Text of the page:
Senate Republicans are growing increasingly dissatisfied with Mitch McConnell’s agenda, which seems to be solely focused on opposing Democratic presidents when Republicans are out of power and doing nothing when they are in power.
During President Trump’s term, McConnell was praised by the mainstream media for attempting to halt key elements of the President’s agenda, including the President’s trade policies that attempted to equal out trade imbalances between countries like Mexico and Canada.
McConnell also stood with RINOs who denounced January 6th as a ‘violent insurrection’ and has refused to entertain proposals to advocate for January 6th defendants from other Republican members of Congress.
The rift between McConnell and more right-leaning members of the party became clear today before President Biden delivered his state of the union address when Senator Rick Scott (R-Fl.) walked away from McConnell during a press conference.
The Daily Mail Reports– A growing Republican civil war played out in the public spotlight of a party press conference on Tuesday, as GOP Senate leader Mitch McConnell rebuked Sen. Rick Scott for proposing a policy plan that he said would raise taxes on millions of Americans.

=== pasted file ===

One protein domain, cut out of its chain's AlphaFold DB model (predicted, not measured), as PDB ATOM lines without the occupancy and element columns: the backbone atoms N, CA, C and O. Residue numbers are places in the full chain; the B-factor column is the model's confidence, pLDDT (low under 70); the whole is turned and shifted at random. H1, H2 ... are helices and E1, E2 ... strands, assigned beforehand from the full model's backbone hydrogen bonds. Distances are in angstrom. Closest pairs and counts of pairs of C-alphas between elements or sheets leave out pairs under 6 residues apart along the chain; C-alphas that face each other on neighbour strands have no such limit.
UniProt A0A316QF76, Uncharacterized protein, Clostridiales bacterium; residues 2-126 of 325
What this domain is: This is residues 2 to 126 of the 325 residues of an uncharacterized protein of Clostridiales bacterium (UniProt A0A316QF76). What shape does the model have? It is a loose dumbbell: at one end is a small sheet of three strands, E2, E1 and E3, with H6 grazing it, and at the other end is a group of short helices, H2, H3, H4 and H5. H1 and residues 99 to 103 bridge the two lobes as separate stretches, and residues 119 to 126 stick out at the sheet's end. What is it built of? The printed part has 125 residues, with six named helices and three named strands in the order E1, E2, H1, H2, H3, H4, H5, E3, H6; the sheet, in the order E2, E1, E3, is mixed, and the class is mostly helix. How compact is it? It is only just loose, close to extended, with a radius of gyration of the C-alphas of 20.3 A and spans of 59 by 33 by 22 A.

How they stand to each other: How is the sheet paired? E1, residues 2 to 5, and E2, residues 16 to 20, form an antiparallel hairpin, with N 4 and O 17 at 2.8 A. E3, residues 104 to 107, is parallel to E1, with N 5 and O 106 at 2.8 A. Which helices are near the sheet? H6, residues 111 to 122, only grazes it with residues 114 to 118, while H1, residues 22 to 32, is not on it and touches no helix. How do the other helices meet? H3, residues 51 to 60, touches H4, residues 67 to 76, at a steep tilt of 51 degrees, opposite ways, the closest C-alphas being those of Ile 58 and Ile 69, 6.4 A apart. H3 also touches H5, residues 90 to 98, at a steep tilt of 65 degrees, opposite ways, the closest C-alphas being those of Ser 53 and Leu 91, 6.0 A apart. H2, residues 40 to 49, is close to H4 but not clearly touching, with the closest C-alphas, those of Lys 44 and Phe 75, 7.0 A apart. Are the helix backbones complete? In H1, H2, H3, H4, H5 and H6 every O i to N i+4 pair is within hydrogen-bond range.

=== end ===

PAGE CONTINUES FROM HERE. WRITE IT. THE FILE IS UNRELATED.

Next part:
But Scott did not hang around to hear McConnell’s criticism.
After he finished his remarks on President Joe Biden’s State of the Union address, he stepped away from the lectern and just kept walking instead of listening to his leader take questions.
Perhaps he knew that the first one would be about the policy agenda he has been pushing in recent days.
McConnell, oblivious to the departure, said Scott was behind him and was welcome to address the question.
‘If we’re fortunate enough to have the majority next year, I’ll be the majority leader,’ he continued.
‘l’ll decide in consultation with my members what to put on the floor.
‘And let me tell you what would not be a part of our agenda. We will not have as part of our agenda a bill that raises taxes on half the American people and sunsets Social Security and Medicare within five years – that will not be part of a Republican Senate majority agenda.